86. Doubts were, however, expressed as to the feasibility of such an exemption on a regional basis. Friends of the Earth Northern Ireland were against an exemption in principle, on the basis that it would make it "very difficult" to implement the levy in other parts of the UK.[146] The QPANI told us that they had been informed that "any differential treatment for Northern Ireland would be contrary to state aid laws".[147] The CBI Northern Ireland, rather more optimistically, said that, while a derogation from the law would need approval from the EU, "if there was a commitment to that it could be done".[148]

87. We sought clarification from the Financial Secretary on this question of a possible derogation. He told us that there was a "very big question of principle" about a derogation because "it strikes at the notion of a unitary state".[149] We pointed out to the Minister the precedent raised by the CBI Northern Ireland, of 100 per cent capital allowances for small businesses in Northern Ireland: his response was that that exception was "focussed specifically... towards regeneration and as part of a wider regeneration package".[150] We were subsequently informed by the Northern Ireland Executive of other recent derogations, exempting flights departing from the Scottish Highlands and Islands from Air Passenger Duty and, in Northern Ireland, exempting natural gas from the Climate Change Levy.[151] We see no reason why a derogation in respect of the aggregates levy should not be similarly specifically focussed.

The Pre-Budget Report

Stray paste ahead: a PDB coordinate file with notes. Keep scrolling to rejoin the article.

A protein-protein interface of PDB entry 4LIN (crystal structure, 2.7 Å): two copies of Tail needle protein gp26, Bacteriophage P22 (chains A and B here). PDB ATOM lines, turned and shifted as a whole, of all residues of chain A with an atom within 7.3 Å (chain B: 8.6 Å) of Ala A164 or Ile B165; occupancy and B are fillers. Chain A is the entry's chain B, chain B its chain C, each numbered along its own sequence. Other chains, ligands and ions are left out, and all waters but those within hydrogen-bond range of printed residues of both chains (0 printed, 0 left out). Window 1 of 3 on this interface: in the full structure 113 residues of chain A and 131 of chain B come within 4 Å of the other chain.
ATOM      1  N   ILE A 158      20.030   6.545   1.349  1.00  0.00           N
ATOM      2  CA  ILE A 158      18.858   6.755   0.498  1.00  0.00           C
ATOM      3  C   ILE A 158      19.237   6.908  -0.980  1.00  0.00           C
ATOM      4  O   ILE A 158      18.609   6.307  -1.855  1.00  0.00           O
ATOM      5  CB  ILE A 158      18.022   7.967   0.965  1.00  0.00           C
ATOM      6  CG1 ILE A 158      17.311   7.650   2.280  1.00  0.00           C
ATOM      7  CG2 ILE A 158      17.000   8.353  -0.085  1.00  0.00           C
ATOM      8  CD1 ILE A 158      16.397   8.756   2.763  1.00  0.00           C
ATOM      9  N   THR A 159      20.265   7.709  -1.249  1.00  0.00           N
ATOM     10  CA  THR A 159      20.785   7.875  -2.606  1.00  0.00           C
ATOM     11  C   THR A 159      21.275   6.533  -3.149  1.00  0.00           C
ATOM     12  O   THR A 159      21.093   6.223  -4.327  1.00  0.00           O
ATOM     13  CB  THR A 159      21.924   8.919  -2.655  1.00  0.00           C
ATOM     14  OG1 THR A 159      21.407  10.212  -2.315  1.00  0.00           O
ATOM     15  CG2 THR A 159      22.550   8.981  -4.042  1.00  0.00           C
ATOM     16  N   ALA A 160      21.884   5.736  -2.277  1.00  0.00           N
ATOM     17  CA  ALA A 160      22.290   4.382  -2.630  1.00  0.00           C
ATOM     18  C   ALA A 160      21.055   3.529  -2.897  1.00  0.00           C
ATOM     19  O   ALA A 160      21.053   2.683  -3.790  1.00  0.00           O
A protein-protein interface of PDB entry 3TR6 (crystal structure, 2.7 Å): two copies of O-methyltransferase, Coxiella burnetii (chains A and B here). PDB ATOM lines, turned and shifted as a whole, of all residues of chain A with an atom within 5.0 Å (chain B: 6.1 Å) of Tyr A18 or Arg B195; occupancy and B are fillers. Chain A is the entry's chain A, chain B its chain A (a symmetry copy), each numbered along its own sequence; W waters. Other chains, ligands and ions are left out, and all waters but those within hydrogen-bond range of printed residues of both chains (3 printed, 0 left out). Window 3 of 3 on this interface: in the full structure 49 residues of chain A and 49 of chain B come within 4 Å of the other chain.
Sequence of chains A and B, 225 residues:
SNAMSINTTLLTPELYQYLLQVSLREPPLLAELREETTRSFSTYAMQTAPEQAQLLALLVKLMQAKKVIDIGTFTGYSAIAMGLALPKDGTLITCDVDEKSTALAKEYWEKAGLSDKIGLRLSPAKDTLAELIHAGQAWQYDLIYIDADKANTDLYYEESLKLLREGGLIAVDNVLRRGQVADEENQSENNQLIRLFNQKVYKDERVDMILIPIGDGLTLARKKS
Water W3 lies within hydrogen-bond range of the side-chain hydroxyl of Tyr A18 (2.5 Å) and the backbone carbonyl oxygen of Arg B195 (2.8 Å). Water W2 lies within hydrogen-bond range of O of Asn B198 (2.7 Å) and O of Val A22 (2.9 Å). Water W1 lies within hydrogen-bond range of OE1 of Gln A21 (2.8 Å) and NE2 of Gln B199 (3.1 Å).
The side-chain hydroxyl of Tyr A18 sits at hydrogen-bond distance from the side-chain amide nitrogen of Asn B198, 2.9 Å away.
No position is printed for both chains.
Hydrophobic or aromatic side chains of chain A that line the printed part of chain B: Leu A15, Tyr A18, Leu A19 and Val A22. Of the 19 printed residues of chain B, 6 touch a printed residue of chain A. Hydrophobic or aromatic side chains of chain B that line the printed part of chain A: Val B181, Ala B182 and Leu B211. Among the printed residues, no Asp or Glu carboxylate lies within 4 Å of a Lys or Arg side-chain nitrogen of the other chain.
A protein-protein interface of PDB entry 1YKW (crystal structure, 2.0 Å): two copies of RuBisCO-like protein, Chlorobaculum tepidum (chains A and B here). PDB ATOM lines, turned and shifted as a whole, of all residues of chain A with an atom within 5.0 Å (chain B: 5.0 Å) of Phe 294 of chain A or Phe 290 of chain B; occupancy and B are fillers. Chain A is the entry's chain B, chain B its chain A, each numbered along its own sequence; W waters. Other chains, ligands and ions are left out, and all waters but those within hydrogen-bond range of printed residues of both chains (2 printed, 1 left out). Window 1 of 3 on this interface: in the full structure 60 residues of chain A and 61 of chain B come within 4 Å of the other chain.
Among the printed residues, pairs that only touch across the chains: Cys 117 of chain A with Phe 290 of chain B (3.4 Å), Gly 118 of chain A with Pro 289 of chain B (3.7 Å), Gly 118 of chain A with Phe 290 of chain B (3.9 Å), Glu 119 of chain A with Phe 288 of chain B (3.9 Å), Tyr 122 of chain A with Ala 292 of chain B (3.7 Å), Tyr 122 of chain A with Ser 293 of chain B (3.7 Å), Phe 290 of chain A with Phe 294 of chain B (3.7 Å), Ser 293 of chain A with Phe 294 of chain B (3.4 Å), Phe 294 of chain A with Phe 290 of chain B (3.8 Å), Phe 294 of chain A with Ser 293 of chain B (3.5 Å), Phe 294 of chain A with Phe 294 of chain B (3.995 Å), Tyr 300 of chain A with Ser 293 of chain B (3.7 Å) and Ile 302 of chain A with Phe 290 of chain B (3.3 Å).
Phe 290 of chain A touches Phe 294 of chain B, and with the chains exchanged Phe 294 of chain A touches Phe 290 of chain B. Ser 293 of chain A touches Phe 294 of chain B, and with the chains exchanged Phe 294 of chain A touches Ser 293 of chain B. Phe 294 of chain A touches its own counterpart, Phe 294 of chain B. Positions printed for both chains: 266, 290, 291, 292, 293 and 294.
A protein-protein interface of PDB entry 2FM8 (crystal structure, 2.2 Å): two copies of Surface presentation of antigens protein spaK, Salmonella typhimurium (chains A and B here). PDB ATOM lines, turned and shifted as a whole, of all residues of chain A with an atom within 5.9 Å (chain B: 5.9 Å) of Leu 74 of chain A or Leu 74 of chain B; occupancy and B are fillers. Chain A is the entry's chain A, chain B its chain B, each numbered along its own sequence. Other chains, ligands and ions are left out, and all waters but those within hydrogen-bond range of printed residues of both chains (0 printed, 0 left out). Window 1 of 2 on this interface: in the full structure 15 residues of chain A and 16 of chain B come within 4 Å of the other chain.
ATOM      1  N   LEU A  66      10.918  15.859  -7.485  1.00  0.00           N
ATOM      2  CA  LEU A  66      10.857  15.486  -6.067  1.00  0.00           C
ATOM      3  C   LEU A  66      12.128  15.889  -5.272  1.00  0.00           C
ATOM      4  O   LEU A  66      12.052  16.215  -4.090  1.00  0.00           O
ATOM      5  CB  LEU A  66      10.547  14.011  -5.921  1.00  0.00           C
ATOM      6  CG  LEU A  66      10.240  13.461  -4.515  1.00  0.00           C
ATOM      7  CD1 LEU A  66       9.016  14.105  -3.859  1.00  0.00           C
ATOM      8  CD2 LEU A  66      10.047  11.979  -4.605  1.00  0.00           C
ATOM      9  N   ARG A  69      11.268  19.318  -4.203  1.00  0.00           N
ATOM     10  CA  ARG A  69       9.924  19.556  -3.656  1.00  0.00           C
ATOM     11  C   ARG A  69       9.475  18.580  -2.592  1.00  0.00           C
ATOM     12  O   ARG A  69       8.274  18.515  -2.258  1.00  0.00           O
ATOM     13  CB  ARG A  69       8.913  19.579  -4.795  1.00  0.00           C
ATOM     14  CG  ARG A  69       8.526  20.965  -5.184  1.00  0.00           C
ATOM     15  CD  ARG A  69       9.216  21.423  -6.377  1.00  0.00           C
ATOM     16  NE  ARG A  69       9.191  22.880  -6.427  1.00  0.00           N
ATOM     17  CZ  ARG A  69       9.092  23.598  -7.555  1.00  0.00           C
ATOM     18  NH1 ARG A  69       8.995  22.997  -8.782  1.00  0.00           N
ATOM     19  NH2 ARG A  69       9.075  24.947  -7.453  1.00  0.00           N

88. Following our discussion with the Financial Secretary we were delighted to receive a letter from him on 27th November, the day on which the Chancellor made his Pre-Budget Report. In this letter, the Financial Secretary told us:

89. We are very grateful to the Financial Secretary, both for the care with which he has evidently reflected upon our concerns, and for his courtesy in notifying us of the Government's change of policy at the earliest possible opportunity. We are sure that the various interests in Northern Ireland will be equally pleased at this preliminary indication of the Government's intent.

90. However this announcement, while very welcome, would only reduce the impact of the levy on the value-added sector, temporarily, and has no effect on the concerns of the Northern Ireland Executive, the wider industry and community. It does not therefore affect the tenor of our conclusions and recommendations, which we set out in detail below.

Conclusions and recommendations

91. We believe that the Government cannot justify introducing the aggregates levy in Northern Ireland as an environmental tax, when it will not reliably "deliver a more dynamic economy and a cleaner environment",[153] but may well have entirely the opposite effect there. The theory may be right, but the development and the implementation are wrong.